Declarations
Conflict of interest
We declare that we have no conflicts of interest in the authorship or publication of this contribution.
Ethical Approval
The investigation was approved by The Regional Ethics Committee at Umeå University (06–014)
Author’s contribution
KL is professor and head tutor; HJ is assistant tutor and orthopaedic surgeon; LÅ is radiologist and CGS is the corresponding author. All authors, contributed substantially to the writing of this paper, have read the paper and approved the final version of the manuscript.
References
  1. Fujii K, Katoh S, Sairyo K, Ikata T, Yasui N. Union of defects in the pars Interarticularis of the lumbar spine in children and adolescents. The radiological outcome after conservative treatment.  J Bone Joint Surg. 2004;86(2):225-231. Doi:10.1302/0301-620X.86B2
  2. Kujala U M, Kinnunen J, Helenius P, Orava S, Taavitsainen, M, Karaharju E. Prolonged low-back pain in young athletes: a prospective case series study of findings and prognosis. Eur Spine J. 1999;8(6):480-484.
  3. Sundell CG, Jonsson H, Ådin L, Larsen K. Clinical examination, spondylolysis and adolescent athletes. Int J Sports Med. 2013;34(3):263-267. Doi:10.1055/s-032-1321723
  4. Micheli LJ, Wood R. Back pain in young athletes. Significant differences from adults in cause and patterns. Arch Pediatr Adolesc Med. 1995;149(1):15-18.
  5. Hollenberg GM, Beattie PF, Meyers SP, Weinberg EP, Adams MJ. Stress reactions of the lumbar pars interarticularis. The Development of a new MRI classification system. SPINE.2002;27(2):181-186.
  6. Kobayashi A, Kobayashi T, Kato K, Higuchi H, Takagishi K. Diagnosis of radio graphically occult lumbar spondylolysis in young athletes by Magnetic Resonance Imaging. The American journal of Sports Medicine.2013;41(1):169-176. Doi: 10.1177/0363546512464946
  7. Fredrickson BE, Baker D, McHolick WJ, Yuan HA, Lubicky JP. The natural history of Spondylolysis, and spondylolisthesis in children and adolescents. J Bone Joint Surg Am. 1984;66(5):699-707.
  8. Morita T, Ikata T, Katoh S, Miyake R. Lumbar spondylolysis in children and adolescence. J Bone Joint Surg. 1995;77(4):620- 625.
  9. Floman Y. Progression of lumbosacral isthmic spondylolisthesis in adults. Spine. 2000;25(3):342-347.
  10. Hu SS, Tribus CB, Diab M, Ghanayem AJ.  Spondylolisthesis and spondylolysis, Bone Joint Surg Am. 2008;90 (3):656-671.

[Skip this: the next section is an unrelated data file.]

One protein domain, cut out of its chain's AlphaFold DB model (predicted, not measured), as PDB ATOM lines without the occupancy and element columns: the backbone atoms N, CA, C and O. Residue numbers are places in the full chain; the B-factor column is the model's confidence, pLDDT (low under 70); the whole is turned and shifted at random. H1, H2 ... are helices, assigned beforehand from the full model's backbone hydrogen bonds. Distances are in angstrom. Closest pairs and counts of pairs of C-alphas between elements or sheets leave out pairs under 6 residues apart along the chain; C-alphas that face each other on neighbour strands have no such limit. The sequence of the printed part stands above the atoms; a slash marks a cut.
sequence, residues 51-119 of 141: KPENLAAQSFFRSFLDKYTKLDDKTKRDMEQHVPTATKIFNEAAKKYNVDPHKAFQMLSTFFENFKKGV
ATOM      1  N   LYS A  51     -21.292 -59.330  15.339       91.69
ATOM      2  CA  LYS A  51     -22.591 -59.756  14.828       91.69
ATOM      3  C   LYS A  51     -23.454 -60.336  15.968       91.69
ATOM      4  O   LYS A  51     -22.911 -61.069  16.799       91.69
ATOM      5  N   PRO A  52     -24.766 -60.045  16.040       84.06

11. Jackson DW, Wiltse LL, Dingeman RD, Hays M. Stress reactions involving the pars interarticularis in young athletes. Am J Sports Med.1981;9(5):304-312. Doi: 10.1177/036354658100900504
  12. Ruiz-Cotorro A, Balius-Matas R, Estruch-Massana A, Vilaro Angulo J. Spondylolysis in young tennis players.Br J Sports Med. 2006;40:441-446. Doi:10.1136/bjsm.2005.023960
  13. Standaert CJ, Herring SA. Expert opinion and controversies in sports and musculoskeletal medicine: The Diagnosis and Treatment of Spondylolysis in Adolescent Athletes. Arch Phys Med Rehabil. 2007;88(4):537-540. Doi: 10.1016/j.apmr.2007-01.00
  14. Sys J, Michielsen J, Bracke P, Martens M, Verstreken J. Non operative treatment of active Spondylolysis in elite athletes with normal x-ray findings: literature review and results of conservative treatment. Eur Spine J. 2001;10(6):498-504. Doi:10.1007/s005860100326
  15. Garet M, Reiman M, Mathers J, Sylvain J. Nonoperative treatment in lumbar spondylolysis and spondylolisthesis: A systematic review. Sport Health. 2013;5(3):225-232. Doi: 10.1177/1941738113480936
  16. Alvares-Diaz P, Alentorn-Geli E, Steinbacher G, Rius M, Pellisé F, Cugat R. Conservative treatment of lumbar spondylolysis in young soccer players. Knee Surg Sports Traumatol Arthrose. 2011;19(12):2111-2114. Doi:10.1007/s00167-011-1447-2114
  17. Trout AT, Sharp SE, Anton CG, Mehlman CT. Spodylolysis and Beyond: Value of SPECT/CT in Evaluation of Low Back Pain in Children and Young Adults. Radio Graphics. 2015;35(3):819-834. Doi: 10.1148/rg.2015140092
  18. Gregory PL, Batt ME, Kerslake RW, Scammell BE, Webb JF. The value of combining single photon emission computerised tomography in the investigation of Spondylolysis. Eur Spine. J. 2004;13(6):503-509. Doi: 10.1007/s00586-004-0696-2
  19. Leone A, Cianfoni A, Cerase A, Magarelli N, Bonomo L. Lumbar spondylolysis – a review. Skeletal Radiol. 2011;40(6):683-700. Doi: 10.1007/s00256-010-0942-0
  20. Sugiura S, Aoki Y,Toyooka T, Shiga T, Otsuki K, Aikawa E, et al. Characteristics of Low Back Pain in Adolescent. Patients with Early-Stage Spondylolysis Evaluated Using a Detailed Visual Analogue Scale. SPINE. 2014;40(1): E29-E34. Doi:10.1097/BRS.0000000000000657
  21. Sonne-Holm S, Jacobsen S, Rovsing HC, Monrad H, Gebuhr P. Lumbar spondylolysis: a lifelong dynamic condition? A cross sectional survey of 4.151 adults. Eur Spine J. 2007;16:821–828. Doi: 10.1007/s00586-006-0250-5
  22. Motley G, Nyland J, Jacobs J, Caborn D. The pars interarticularis stress reaction, spondylolysis, and spondylolisthesis progression. Journal of Athletic Training. 1998;33(4):351-358.
  23. Sairyo K, Sakai T, Yasui N, Dezawa A. Conservative treatment for pediatric lumbar spondylolysis to achieve bone healing using a hard brace: what type and how long. J Neurosurg Spine.2012;16(6):610-614. Doi: 10.3171/2012.2. SPINE10914
 
Listing : ICMJE   

Creative Commons License Open Access by Symbiosis is licensed under a Creative Commons Attribution 3.0 Unported License